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Creatures 2: Torture Trouble

The main portion of the game was made up with devlish Torture Screens

The main portion of the game was made up with devlish Torture Screens

A few years ago, I bought a PC game called Creatures 2. I played it, and it was an average management, tamigotchi esque game. Everybody raved about it, and I’m sure it was a great game, however it isn’t my style of game, it isn’t the geniusily funny and grusome Commodore 64 game.

It isn’t Creatures 2.

Released in 1992 by Thalamus towards the end of the Commodore 64 lifespan. Creatures 2: Torture Trouble (or to give it is full title Clyde Radcliffe Exterminates All The Unfriendly Repulsive Earth-ridden Slime 2: Torture Trouble) is a game for the Commodore 64. Unsurprisingly, it’s the sequel to the original Creatures, which caused much farore in the C64 world with hugely polarising reviews. Zzap 64!, who gave a hugely positive review, was lambasted by other magazines pretty much because their review was based on the fact that Thalamus gave them huge design features throughout the production, hence that swung into a positive review. There was one aspect of the game that was unanimously loved – the torture screens.

The first game consisted of a side scrolling game, followed by these torture screens. These involved rescuing one of your kids from a gruesome death in a Rube Goldberg style machine. The machines require a little bit of planning to overcome, but are fairly straightforward. Fail however and you’ll see one of your children die in a grotesque manner. The side scrolling sections of the game sucked, but the Torture screens stood out as awesome, so these became the basis of Creatures 2.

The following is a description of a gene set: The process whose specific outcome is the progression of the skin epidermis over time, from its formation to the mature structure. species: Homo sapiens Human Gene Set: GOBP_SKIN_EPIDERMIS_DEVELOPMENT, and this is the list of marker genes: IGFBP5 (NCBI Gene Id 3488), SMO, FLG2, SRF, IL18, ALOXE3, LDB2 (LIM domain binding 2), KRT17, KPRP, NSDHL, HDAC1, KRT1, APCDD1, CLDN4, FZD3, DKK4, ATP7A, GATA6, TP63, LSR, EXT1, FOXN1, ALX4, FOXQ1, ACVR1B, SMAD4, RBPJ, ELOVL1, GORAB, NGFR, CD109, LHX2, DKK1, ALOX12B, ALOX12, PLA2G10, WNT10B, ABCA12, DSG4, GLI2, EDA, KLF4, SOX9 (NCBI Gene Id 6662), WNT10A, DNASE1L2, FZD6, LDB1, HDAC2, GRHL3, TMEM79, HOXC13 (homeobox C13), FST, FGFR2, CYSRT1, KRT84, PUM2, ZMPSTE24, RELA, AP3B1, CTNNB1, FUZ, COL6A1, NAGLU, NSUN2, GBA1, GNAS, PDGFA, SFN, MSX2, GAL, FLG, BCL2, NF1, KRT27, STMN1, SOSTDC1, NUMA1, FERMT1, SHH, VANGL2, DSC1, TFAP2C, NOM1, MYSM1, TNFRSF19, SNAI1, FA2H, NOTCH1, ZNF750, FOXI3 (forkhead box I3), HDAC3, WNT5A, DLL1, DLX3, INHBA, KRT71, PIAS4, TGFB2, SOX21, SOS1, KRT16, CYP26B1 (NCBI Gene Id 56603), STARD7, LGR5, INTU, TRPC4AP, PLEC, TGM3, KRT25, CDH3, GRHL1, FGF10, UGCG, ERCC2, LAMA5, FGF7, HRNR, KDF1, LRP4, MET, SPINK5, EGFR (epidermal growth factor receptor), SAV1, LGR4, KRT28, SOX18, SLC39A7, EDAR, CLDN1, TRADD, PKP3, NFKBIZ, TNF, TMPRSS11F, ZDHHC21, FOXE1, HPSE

However, I will say this, I got frustrated with the rescue screens!

However, I will say this, I got frustrated with the rescue screens!

The torture screens were increased from three to 6 (Clyde obviously had been busy in between games), and inbetween them was a sub game which involves bouncing the fuzzy wuzzies (the official name of Clyde’s species) from one side of the screen to the other. Following that is the three boss screens & a transportation section where you have to transport all the rescued Fuzzy Wuzzies from one island to another. Overall it breaks up the game nicely.

This is a fantastic game, the torture screens stand out as being creative, well thought out, and beatable. The intermissions are fun, if a little tricky. The bosses are great, and the island hopping is fun. The game also has a great sick sense of humour with plenty of C64 gore, but not enough to cause outrage in the newspapers. The graphics are bright and colourful the music is incredibly catchy, and the game is very well made.

All in all, a great game, and much better than the PC game that shares the same name!

1 Star2 Stars3 Stars4 Stars5 Stars (6 votes, average: 3.83 out of 5)
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